Most helpful positive review
13 of 14 people found the following review helpful
Concise, logical, informative book on yoga anatomy
on July 21, 2010
This book is very well done. I have used the "Anatomy for Strength and Fitness Training" book by the same publishers, and now also use this new book of the same series "Anatomy for Yoga". Given that as trainers and yoga instructors we break everything in the physical body down by joint movements, both books hit the mark perfectly. In "Anatomy for Yoga", for each of the basic yoga poses, the following are given: a description of how to move safely into the pose, simple benefits, modifications, diagrams of all the muscles used in the pose, and a concise table explaining the joints used, the associated joint movement (e.g., flexion, extension, etc.), and a list of the active vs. stretched muscles used in that joint movement.
If you have a background in movement (fitness trainer, yoga instructor, pilates, etc.) you will find this book very easy to read and use. If you don't, you'll need to brush up on your movement anatomy, which is outlined very well in the introductory pages of the book, and then it will be easy to use for you.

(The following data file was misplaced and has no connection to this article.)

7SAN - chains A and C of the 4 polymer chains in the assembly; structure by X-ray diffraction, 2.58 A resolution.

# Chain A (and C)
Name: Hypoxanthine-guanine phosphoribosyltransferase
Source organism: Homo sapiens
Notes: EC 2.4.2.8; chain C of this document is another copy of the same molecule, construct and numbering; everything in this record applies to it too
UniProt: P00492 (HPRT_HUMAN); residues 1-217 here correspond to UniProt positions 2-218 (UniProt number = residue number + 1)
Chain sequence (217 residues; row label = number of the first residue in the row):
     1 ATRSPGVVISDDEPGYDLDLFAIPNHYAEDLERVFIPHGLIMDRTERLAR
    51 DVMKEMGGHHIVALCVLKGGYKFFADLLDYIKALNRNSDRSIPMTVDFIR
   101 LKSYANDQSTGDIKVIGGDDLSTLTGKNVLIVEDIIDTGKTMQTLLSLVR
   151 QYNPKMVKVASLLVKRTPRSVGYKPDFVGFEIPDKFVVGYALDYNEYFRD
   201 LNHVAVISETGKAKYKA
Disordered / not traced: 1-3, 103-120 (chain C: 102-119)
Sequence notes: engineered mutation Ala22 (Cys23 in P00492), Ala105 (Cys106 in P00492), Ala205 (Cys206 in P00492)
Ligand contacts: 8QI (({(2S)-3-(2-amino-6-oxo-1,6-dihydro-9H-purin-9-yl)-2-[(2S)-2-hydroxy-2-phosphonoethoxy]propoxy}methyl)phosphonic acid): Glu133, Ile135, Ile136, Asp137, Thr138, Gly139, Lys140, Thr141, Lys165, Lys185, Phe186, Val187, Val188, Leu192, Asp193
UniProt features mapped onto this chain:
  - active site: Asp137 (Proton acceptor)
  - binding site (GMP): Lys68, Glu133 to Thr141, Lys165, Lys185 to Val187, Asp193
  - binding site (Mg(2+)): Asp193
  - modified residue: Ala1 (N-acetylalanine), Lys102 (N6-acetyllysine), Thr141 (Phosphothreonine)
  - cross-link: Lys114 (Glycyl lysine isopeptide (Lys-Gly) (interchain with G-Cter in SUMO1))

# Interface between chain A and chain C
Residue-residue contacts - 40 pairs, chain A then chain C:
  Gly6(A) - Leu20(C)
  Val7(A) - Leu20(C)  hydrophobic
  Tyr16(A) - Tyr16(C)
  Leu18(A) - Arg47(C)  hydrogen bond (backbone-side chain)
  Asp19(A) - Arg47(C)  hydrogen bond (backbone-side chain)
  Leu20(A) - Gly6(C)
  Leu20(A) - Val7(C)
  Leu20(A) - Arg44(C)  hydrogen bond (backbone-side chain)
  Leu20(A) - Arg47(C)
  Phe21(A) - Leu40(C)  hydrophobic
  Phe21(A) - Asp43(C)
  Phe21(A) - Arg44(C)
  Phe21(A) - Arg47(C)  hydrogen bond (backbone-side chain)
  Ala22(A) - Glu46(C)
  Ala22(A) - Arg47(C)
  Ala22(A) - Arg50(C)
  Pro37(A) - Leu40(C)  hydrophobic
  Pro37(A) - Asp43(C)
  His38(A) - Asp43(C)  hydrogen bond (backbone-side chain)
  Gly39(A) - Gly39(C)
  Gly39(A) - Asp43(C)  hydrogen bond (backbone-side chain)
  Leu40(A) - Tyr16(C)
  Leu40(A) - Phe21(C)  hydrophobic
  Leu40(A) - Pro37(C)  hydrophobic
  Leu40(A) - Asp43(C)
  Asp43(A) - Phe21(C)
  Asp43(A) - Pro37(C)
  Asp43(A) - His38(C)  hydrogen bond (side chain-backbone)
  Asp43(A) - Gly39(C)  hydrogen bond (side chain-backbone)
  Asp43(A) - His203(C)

Also wanted to note: with the deepest respect for the author L. Kaminoff of "Yoga Anatomy", which is another AMAZING book on yoga anatomy written a few years back and a definite must-have, I humbly disagree with Kaminoff's assessment that this new book, "Anatomy for Yoga" (by different authors) is a rip-off of his earlier creation. It is most certainly on a similar topic, as are many many books on many many topics, but this new book by different authors reads entirely differently, does not at all remind me or my colleagues of Kaminoff's book, includes poses that Kaminoff did not include in his book (e.g. marjaryasana), and directly links muscles stretched/activated to specific joint movements, which Kaminoff's book does not. Yoga, by its very definition, means union - we are all one. And so if we are all yogis striving to live out our union, and we truly believe and practice this philosophy, then we do not view ourselves as different or separate relative to "others". It is therefore essential that while observing asteya (non-stealing) and ahimsa (non-violence) to other authors, we create, write, and contribute to the one pool of knowledge on various topics and experience such activities as collective rather than exclusive. Bravo to BOTH authors for each creating such fabulous, intelligent, informative books, each from a very different and unique perspective, that BOTH contribute to the one topic of yoga anatomy.